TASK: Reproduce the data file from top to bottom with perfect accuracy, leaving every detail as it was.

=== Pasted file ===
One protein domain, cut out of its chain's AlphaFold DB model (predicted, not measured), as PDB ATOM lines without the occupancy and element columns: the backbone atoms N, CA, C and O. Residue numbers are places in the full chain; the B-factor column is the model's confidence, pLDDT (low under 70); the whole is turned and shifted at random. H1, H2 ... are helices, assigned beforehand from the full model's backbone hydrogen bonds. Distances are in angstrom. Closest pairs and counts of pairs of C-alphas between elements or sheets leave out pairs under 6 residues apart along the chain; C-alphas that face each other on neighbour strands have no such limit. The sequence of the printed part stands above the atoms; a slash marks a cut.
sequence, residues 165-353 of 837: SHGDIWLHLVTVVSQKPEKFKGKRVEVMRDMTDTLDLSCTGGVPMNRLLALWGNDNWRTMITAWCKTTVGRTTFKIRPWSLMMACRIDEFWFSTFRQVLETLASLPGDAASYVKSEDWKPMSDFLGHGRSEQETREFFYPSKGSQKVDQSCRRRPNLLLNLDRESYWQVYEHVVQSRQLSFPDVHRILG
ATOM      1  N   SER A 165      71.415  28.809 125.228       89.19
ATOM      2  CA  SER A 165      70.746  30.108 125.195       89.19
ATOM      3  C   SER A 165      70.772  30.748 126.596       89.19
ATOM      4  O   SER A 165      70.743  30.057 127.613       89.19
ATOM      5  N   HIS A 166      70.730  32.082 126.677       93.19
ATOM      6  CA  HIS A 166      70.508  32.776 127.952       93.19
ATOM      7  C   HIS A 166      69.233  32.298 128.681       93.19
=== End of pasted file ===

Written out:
One protein domain, cut out of its chain's AlphaFold DB model (predicted, not measured), as PDB ATOM lines without the occupancy and element columns: the backbone atoms N, CA, C and O. Residue numbers are places in the full chain; the B-factor column is the model's confidence, pLDDT (low under 70); the whole is turned and shifted at random. H1, H2 ... are helices, assigned beforehand from the full model's backbone hydrogen bonds. Distances are in angstrom. Closest pairs and counts of pairs of C-alphas between elements or sheets leave out pairs under 6 residues apart along the chain; C-alphas that face each other on neighbour strands have no such limit. The sequence of the printed part stands above the atoms; a slash marks a cut.
sequence, residues 165-353 of 837: SHGDIWLHLVTVVSQKPEKFKGKRVEVMRDMTDTLDLSCTGGVPMNRLLALWGNDNWRTMITAWCKTTVGRTTFKIRPWSLMMACRIDEFWFSTFRQVLETLASLPGDAASYVKSEDWKPMSDFLGHGRSEQETREFFYPSKGSQKVDQSCRRRPNLLLNLDRESYWQVYEHVVQSRQLSFPDVHRILG
ATOM      1  N   SER A 165      71.415  28.809 125.228       89.19
ATOM      2  CA  SER A 165      70.746  30.108 125.195       89.19
ATOM      3  C   SER A 165      70.772  30.748 126.596       89.19
ATOM      4  O   SER A 165      70.743  30.057 127.613       89.19
ATOM      5  N   HIS A 166      70.730  32.082 126.677       93.19
ATOM      6  CA  HIS A 166      70.508  32.776 127.952       93.19
ATOM      7  C   HIS A 166      69.233  32.298 128.681       93.19